Rebecca Tyrrel: Bongo is Africa's second most unforgettably named leader, after Nigeria’s Goodluck Jonathan

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The Independent Online

Who knew that the president of the small West African state of Gabon is called Ali Bongo? If the name might amuse unreconstructed racists such as the late Alan Clark, who once referred to Africa as "Bongo Bongo land", it has a quite different resonance to Britons who remember our very own Ali Bongo. He was born William Wallace in India in 1929. His family returned to Britain when he was seven and William morphed into Ali and went on to become one of this country's best-loved TV magicians, late in his career becoming a respected magic consultant on Doctor Who and Jonathan Creek.

Whether he inspired his Gabonese namesake to change his own first name from Alain to Ali could be argued both ways. The British Mr Bongo was also a president, albeit of the Magic Circle, whose success stems from his catchphrases. "Uju buju, suck another juju", for instance, clearly has an edge over "education, education, education" and the tedious like. However, the Gabonese Mr Bongo's conversion to Islam is an equally possible reason behind the name change.

Be that as it may, he too appears to have a huge magical talent of his own, conjuring up huge personal wealth from a nation whose inhabitants remain desperately poor while their country's oil reserves diminish. Britain's Ali Bongo, for all his magical expertise, would surely wonder at the ease with which his namesake has spirited away 25 per cent of Gabon's GDP from under the very noses of his people into his own secret pocket. And still Gabonese Bongo has found time to buy 30 properties in France, three in Beverly Hills and marry a woman who rejected his offer of a $25m Malibu mansion in 2006 with: "I need something big. Really, really, really big". Subsequently, the UN consultant Jack Blum has styled Bongo's crime against his country as "grand theft nation".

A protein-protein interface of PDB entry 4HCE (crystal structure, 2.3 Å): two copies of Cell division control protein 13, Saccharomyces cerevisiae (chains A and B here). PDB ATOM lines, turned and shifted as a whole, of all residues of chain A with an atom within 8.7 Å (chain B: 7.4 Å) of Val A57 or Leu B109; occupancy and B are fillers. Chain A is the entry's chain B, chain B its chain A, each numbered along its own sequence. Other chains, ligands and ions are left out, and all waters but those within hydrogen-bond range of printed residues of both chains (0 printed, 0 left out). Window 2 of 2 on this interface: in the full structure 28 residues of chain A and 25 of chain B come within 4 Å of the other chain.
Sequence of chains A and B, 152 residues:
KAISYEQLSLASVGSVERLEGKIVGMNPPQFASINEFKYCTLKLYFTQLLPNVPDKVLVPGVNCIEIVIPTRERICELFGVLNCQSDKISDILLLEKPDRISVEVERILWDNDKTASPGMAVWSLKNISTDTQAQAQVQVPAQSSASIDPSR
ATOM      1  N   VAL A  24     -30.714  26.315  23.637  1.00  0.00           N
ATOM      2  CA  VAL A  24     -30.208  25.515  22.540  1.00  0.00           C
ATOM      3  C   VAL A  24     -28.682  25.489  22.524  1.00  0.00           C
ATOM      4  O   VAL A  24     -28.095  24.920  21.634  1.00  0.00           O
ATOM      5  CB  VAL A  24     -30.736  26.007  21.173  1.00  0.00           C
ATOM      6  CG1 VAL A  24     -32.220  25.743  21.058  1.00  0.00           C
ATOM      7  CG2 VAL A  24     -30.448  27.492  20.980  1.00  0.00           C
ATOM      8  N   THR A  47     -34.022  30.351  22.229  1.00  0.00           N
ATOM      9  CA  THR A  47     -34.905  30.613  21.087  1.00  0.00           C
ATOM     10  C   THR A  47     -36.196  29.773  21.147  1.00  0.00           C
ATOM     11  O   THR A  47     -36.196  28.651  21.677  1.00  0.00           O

The British Ali Bongo died two years ago, but had he said anything about Africa's second most unforgettably named leader (after Nigeria's Goodluck Jonathan) one imagines it might very well have been along the lines of "Hocus pocus fishbones chokus" or perhaps "Aldy Bority Phostic Formio". Oh, how we loved him.